Digital Astronauts

With the help of artificial intelligence, state-of-the-art space probes ought to be able to identify the best place to land on the moon, but at present the technology often fails to perform. Especially the moon’s rugged surface causes problems. The aim now is to train the computers with many gigabytes of image data. Here, gamers are playing a key role: they are charting lunar craters “by the by” in a riveting game – and in this way feeding the AI with essential information.

By Kilian Kirchgeßner, 26.11.2023

When Stephan Jacob opened the email that was ultimately to make him a kind of astronaut, two lunar missions had just failed miserably. The Russian and Japanese unmanned space probes missed landing on the moon by just a few metres. Artificial intelligence was supposed to navigate them to touchdown, but in the very last moments the technology failed and the probes, which cost millions and millions of euros, crashed shortly before reaching their destination. Together with NASA, the European Space Agency (ESA) will now spend the next few years planning its own moon base, and the aim is for several automated landing modules to deliver the materials – a far larger project than the lost space probes. Stephan Jacob and his students are helping to accomplish this.

“The problem with the moon is its craters,” says Jacob, Professor for Creative Technologies in Digital Art at h_da. “The entire surface is full of them, and they are very close together. The smallest ones are only a few centimetres in diameter and were created by impacts from small meteorites.” The modules supposed to land there usually have four legs for touchdown – and if just one of these legs lands in a crater and has no stable hold as a result, the whole module tips onto its side and is lost. Although the artificial intelligence that should recognise the craters automatically already exists, it is simply not accurate enough. The probability of it spotting a crater is around 80 percent – “but I wouldn’t board an airplane that only lands safely 80 percent of the time,” says Stephan Jacob.

When the people from ESA contacted him, a whole volcano of ideas erupted in his head. He specialises in gamification, the art of transforming complex contexts into riveting computer games. They asked him in their email whether he could think of a way to chart all the craters on real images of the moon’s surface so that this information could then be used to train the artificial intelligence. “Humans,” says Stephan Jacob, “are namely incredibly good at spotting the craters. We are able to distinguish between light and dark, we can recognise shapes, and we are capable of doing all this extremely well. For the computer to learn this too, however, we need to pre-sort the data for it.” This involves 80 million datasets from the moon’s surface. Charting the craters on it manually would be a punishing task.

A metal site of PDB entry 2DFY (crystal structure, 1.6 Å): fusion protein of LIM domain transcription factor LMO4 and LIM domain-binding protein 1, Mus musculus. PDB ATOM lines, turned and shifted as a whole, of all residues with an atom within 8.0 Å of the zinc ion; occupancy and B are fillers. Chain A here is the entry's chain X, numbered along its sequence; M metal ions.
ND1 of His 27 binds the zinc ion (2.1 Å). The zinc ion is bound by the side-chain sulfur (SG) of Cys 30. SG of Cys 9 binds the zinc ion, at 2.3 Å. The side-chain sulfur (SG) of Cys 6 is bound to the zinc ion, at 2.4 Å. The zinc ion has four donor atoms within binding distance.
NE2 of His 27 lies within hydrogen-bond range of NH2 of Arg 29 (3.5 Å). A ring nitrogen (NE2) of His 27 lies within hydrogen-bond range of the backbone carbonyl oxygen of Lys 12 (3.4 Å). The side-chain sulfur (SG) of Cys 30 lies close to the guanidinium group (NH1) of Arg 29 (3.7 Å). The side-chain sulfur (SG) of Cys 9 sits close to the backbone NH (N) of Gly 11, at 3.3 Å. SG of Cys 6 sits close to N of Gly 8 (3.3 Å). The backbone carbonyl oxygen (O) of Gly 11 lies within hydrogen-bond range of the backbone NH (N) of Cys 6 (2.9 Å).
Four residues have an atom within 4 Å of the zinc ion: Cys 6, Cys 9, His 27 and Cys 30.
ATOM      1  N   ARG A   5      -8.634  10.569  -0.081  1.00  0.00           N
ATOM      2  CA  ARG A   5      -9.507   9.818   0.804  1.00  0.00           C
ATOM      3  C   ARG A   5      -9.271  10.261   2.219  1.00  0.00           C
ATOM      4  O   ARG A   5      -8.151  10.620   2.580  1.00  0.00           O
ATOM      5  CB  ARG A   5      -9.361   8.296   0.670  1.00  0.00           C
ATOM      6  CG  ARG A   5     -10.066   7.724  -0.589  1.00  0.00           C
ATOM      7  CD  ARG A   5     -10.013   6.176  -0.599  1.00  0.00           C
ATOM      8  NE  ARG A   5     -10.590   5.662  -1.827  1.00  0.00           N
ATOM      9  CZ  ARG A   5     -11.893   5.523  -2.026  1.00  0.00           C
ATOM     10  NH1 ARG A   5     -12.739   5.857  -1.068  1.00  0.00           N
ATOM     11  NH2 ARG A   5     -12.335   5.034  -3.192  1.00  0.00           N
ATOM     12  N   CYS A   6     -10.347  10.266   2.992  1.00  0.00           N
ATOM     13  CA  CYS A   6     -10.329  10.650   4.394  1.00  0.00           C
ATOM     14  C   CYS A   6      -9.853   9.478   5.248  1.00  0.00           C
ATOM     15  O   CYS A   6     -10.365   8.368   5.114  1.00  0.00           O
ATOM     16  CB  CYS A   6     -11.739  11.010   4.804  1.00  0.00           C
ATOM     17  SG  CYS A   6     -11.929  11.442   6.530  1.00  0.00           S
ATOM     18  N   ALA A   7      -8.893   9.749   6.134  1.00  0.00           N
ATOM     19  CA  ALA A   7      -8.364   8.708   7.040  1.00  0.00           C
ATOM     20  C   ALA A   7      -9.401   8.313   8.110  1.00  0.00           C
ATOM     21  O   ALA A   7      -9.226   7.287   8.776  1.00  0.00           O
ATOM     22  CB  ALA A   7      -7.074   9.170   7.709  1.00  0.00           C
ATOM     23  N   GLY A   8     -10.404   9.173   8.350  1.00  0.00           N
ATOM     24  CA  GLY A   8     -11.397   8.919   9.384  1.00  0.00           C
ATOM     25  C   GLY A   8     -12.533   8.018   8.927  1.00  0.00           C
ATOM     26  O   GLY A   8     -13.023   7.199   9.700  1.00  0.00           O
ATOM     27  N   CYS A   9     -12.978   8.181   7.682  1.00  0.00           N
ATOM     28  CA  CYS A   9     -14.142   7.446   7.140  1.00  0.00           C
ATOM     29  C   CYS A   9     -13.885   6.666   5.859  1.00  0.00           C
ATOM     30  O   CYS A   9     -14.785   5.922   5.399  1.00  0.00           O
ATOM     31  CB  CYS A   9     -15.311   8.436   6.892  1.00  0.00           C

An exploding planet as inspiration

Unless you get gamers to do the work “by the by” in a riveting game, that is! Stephan Jacob is the right person for the job. “In fact, I’ve always had a predilection for space travel,” he says with a grin: “I even thought about studying astrophysics before I chose computer science.” Now, his computer science background is sending him back to the stars – and he can pursue an old passion that won’t let him go: prior to being appointed as professor, he was a start-up entrepreneur. Together with two fellow students, he set up a company that designs landscapes on the computer. There is a crazy story behind this: while they were at university, they in fact wanted to programme a game where a planet explodes. The aim was for the gamer to fly seamlessly from space to Earth during this spectacle, the graphics would be breathtaking. The problem? It wasn’t technically possible. He and his friends therefore set to work on new innovations. Their company became a kind of “stage designer” for other game programmers, who can use the World Creator software – nomen est omen – to model exactly the right surfaces for their applications, such as gently rolling hills, rugged cliffs – or craters.